Massive search operation continues after five-year-old with brain tumour now could be heading to Marbella with his family

Missing Ashya King

Missing Ashya King

First published in News
Last updated

AN INTERNATIONAL search to find a seriously ill five-year-old suffering from a brain tumour has today moved to Spain.

Ashya King was taken from Southampton General Hospital by his parents on Thursday and they were last seen on a ferry to France.

That triggered a huge search operation which has seen officers from Hampshire Constabulary working alongside colleagues across Western Europe and Interpol in a desperate bid to find him.

This morning police revealed they have received information suggesting the youngster, who is desperately ill, and his parents and six siblings are in Spain.

Daily Echo:

Hampshire police believe the family is or could be heading to the Marbella area.

However, it has been reported the family's vehicle was spotted by members of the public yesterday and that was part of the reason police believed they were travelling to Spain.

Police have said they would be contacting hospitals across Europe and Hampshire Constabulary may send officers to Spain and France in the search for Ashya.

They fear Ashya's life may be at risk, and last night police said their concerns were growing with each hour after the battery life on a machine administering his food was likely to have expired.

As reported, Ashya, from Southsea, was being treated at Southampton General and had recently undergone surgery.

His parents Brett King, 51, and Naghmeh King, 45, took him from the hospital at 2pm on Thursday and they were last seen boarding a continental ferry from Portsmouth to Cherbourg with Ashya and his six siblings.

With no idea as to the family’s whereabouts, police are coordinating a massive search operation that has seen messages sent out on social media sites in France, Germany, Spain and Italy as well as the UK.

Daily Echo:

This morning, Hampshire Constabulary Assistant Chief Constable Chris Shead (above) said: "The need to find Ashya is now desperate. It is really important that we find him and ensure he receives medical attention at the earliest opportunity.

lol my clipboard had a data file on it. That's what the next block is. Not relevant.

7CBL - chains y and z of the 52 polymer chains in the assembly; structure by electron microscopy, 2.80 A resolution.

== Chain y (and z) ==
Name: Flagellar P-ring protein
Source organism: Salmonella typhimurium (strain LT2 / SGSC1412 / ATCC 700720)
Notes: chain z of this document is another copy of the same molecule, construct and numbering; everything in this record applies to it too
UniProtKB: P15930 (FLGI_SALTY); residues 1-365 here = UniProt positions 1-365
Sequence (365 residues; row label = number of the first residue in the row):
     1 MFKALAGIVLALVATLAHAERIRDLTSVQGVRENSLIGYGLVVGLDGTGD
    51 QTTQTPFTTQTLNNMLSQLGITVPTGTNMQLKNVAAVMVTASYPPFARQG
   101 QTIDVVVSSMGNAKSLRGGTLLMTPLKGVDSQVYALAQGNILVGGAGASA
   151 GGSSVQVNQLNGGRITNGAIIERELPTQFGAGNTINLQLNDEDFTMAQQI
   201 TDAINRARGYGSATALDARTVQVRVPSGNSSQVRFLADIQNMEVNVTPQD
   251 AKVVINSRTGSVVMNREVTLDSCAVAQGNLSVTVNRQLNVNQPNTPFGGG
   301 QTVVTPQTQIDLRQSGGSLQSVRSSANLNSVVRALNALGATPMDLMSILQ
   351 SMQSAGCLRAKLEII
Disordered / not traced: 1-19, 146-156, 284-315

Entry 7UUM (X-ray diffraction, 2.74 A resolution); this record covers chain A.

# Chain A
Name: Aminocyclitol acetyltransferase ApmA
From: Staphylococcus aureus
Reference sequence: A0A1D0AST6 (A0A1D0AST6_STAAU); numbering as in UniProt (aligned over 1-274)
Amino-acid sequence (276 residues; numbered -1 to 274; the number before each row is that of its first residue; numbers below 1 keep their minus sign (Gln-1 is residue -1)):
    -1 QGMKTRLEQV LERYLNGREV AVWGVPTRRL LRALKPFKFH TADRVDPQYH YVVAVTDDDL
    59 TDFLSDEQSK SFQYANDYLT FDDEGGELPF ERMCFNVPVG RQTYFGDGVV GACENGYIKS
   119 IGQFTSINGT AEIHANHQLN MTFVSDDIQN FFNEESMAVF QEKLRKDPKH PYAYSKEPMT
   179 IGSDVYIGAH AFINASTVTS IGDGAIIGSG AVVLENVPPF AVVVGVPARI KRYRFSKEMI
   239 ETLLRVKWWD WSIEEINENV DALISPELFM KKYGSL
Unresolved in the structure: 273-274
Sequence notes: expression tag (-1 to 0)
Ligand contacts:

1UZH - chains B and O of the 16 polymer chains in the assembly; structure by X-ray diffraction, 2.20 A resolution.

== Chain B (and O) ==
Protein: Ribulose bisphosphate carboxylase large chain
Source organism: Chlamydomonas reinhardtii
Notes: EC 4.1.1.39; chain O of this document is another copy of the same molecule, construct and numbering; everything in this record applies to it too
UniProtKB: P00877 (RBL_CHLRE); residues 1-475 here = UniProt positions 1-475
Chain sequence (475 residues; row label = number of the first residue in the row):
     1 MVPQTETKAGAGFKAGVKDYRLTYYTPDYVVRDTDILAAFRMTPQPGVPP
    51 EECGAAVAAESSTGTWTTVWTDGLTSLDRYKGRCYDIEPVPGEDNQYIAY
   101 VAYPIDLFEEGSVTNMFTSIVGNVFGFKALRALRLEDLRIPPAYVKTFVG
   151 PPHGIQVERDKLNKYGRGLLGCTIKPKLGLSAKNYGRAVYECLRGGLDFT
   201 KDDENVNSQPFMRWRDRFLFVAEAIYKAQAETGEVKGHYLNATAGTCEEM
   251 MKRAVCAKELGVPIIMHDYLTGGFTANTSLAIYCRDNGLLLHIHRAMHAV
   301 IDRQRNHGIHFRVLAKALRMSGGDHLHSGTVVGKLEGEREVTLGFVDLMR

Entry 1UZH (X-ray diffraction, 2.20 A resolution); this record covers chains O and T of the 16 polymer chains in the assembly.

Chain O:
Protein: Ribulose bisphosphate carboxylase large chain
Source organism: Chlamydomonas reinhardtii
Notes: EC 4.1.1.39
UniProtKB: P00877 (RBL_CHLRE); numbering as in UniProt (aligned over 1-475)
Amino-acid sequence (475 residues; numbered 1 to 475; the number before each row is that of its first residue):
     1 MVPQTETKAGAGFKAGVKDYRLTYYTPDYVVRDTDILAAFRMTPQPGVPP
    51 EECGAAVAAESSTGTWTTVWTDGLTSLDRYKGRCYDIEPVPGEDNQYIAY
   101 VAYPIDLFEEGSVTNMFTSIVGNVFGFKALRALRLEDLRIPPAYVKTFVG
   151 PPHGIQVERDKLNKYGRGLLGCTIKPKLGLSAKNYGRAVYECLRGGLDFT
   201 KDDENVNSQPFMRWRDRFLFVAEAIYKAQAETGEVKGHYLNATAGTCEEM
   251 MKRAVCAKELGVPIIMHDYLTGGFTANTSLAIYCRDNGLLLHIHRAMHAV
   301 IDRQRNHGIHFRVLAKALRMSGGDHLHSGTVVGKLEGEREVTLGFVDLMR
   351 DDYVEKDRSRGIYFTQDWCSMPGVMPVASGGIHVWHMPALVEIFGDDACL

"We still don’t know whether the King family have any spare batteries for the machine which administers food, the knowledge, or any way of recharging the battery.  Without properly administered food Ashya’s situation is very serious."

"Our message remains the same: please help us find him."

 University Hospital Southampton NHS Foundation Trust said Ashya was allowed to leave the ward under his parents' supervision and hospital staff raised the alarm when the length of his absence ''became a cause of concern''.

 The Office of Public Information for Jehovah's Witnesses confirmed that Ashya's parents were followers of the religious movement.

 Although Jehovah's Witnesses refuse blood transfusions on religious grounds, a spokesman said there was ''absolutely no indication'' that the family's decision was ''motivated by any religious convictions''.

 Police have said their ''total focus'' is on finding Ashya and his parents are not under criminal investigation.

 Ashya's paternal grandmother, Patricia King, said his parents were ''wonderful'' and had been left beside themselves at their child's plight.

 Speaking from her home in Southsea yesterday, she said of her son: ''He's the most caring and wonderful father you could ever have. The kids love him.''

 She also praised her daughter-in-law, saying she had kept a bedside vigil while Ashya was in hospital.

 ''We are a very close family,'' she added.